And that’s what Toronto First, and Flower Communion, is all about to me – the entwining of all our lives as we attempt to create in the world a beautiful garden.

Dear friends,

Let me tell you something about me.

My life started in a small village with 500 gate numbers (houses) where our house number has the 444 number. My parents still live there.

This is a small village in Transylvania with most of the people being unitarian. It was something natural, as traditional to go every Sunday in the church and also to attend the religious education.

For example: on new years evet he whole village went to the church on midnight, exactly 12 o' clock to say good by to the past year and to welcome the New Year, when the minister held the service. After that everybody continued the new years eve party.

When I was in highschool, all my classmates were talking about where will continue their studies and decided about the university or collage, except me.

The real decision was made by my father, who one day gave me a Bible, a songbook and all the information I need to study to apply for the ministry. And he asked me: how about to be a minister? Well, I remained speachless.

But I went to the local minister and I asked his addvice. He and his wife started to prepare me. After one year we all felt that I am ready for the Theology.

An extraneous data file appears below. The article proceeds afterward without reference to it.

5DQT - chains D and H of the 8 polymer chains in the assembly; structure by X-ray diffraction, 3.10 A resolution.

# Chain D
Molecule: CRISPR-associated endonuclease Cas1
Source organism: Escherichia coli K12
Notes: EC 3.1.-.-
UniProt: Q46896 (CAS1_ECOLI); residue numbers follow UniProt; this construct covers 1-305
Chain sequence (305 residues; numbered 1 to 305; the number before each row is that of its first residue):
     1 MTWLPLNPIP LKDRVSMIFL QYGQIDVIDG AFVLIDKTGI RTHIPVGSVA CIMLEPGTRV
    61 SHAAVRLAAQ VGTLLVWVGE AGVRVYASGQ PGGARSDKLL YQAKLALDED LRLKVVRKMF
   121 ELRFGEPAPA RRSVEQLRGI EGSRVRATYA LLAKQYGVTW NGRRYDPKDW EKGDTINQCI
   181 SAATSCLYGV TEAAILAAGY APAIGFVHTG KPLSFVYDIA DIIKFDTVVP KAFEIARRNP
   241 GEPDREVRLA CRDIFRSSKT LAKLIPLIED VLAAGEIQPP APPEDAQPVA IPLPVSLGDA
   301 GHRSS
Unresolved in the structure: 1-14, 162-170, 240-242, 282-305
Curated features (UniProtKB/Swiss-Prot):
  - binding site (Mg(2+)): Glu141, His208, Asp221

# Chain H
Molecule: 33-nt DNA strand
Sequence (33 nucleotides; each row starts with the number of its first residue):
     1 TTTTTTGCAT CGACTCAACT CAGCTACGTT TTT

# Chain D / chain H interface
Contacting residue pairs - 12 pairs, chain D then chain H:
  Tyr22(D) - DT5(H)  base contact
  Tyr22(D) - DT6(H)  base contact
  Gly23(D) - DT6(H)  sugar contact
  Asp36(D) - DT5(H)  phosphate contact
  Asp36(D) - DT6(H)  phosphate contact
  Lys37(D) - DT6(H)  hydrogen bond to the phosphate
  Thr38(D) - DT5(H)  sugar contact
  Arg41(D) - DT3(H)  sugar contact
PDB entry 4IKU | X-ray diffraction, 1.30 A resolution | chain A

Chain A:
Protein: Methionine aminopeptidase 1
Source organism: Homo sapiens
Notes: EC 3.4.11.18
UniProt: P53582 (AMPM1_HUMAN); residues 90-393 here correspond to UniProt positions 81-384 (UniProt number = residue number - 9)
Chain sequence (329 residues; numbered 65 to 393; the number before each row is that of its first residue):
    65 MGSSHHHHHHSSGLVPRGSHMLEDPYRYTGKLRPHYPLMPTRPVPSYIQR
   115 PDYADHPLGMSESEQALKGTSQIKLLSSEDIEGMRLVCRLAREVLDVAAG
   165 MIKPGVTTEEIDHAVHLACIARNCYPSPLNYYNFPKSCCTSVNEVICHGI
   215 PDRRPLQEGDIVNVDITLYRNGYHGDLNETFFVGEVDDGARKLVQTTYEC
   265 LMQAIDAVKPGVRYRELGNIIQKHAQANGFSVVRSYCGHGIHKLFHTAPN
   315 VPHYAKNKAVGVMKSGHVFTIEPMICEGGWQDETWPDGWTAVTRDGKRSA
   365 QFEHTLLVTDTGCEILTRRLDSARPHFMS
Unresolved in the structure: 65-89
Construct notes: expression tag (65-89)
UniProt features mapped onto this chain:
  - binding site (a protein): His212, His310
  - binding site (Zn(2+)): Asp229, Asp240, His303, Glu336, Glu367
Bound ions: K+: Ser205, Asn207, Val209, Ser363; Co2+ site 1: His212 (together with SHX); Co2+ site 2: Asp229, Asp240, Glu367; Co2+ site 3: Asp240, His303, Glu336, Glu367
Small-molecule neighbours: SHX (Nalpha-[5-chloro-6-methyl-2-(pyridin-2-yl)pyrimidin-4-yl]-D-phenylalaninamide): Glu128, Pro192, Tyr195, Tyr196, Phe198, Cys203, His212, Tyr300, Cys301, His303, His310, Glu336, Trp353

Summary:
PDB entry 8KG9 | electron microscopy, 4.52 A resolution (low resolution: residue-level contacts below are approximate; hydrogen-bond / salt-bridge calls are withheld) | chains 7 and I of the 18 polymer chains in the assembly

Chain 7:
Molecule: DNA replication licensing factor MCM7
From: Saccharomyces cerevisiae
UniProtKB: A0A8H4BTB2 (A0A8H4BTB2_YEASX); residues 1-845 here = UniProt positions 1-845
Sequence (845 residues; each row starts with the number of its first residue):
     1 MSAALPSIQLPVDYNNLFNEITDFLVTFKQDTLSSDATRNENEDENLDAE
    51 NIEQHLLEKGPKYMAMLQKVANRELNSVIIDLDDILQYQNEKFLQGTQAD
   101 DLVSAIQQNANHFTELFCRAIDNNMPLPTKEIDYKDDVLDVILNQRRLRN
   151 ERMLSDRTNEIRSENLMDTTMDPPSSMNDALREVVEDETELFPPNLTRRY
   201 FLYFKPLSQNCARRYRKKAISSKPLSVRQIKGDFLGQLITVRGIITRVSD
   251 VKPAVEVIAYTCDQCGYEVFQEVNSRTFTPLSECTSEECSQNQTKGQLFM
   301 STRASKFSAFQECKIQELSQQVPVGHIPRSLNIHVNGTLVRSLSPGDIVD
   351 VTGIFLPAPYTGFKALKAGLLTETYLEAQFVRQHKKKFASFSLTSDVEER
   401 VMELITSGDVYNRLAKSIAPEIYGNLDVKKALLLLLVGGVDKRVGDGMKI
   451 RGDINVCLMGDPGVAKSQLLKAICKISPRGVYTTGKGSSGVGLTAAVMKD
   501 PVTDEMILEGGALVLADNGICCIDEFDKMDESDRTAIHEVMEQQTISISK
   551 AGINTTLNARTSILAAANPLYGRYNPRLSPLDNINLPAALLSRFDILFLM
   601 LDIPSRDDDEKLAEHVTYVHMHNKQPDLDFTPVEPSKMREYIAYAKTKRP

I was attached to the idea of working with people, specially in terms of relating people with God, with the spirit.

In hungarian the minister is called lelkipásztor, which if I retranslate into english, it means: the shepard of the soul, spirit.

Some people work with the body, others with the mind, and the minister with the spirit.

So I went to the seminary in Cluj-Kolozsvar where I studied 5 years, and graduated in 1989.

An other interesting part of my life if how I met my wife!

We, as student attended every Sunday the main church in Cluj-Kolozsvar. And we had a special place in the church, right in front of the congregation. So everybody could see us and we could see who is in the church. And of course, as students we were interested in young girls and searching with our eyes to discover them. In this way I saw Erika, many times in the church, but I could not get to her because the members left first the church and we last, at the end. And while we finally left the church she disapeared. This happened all the time, remaining in front of the church only the old ladies to talk.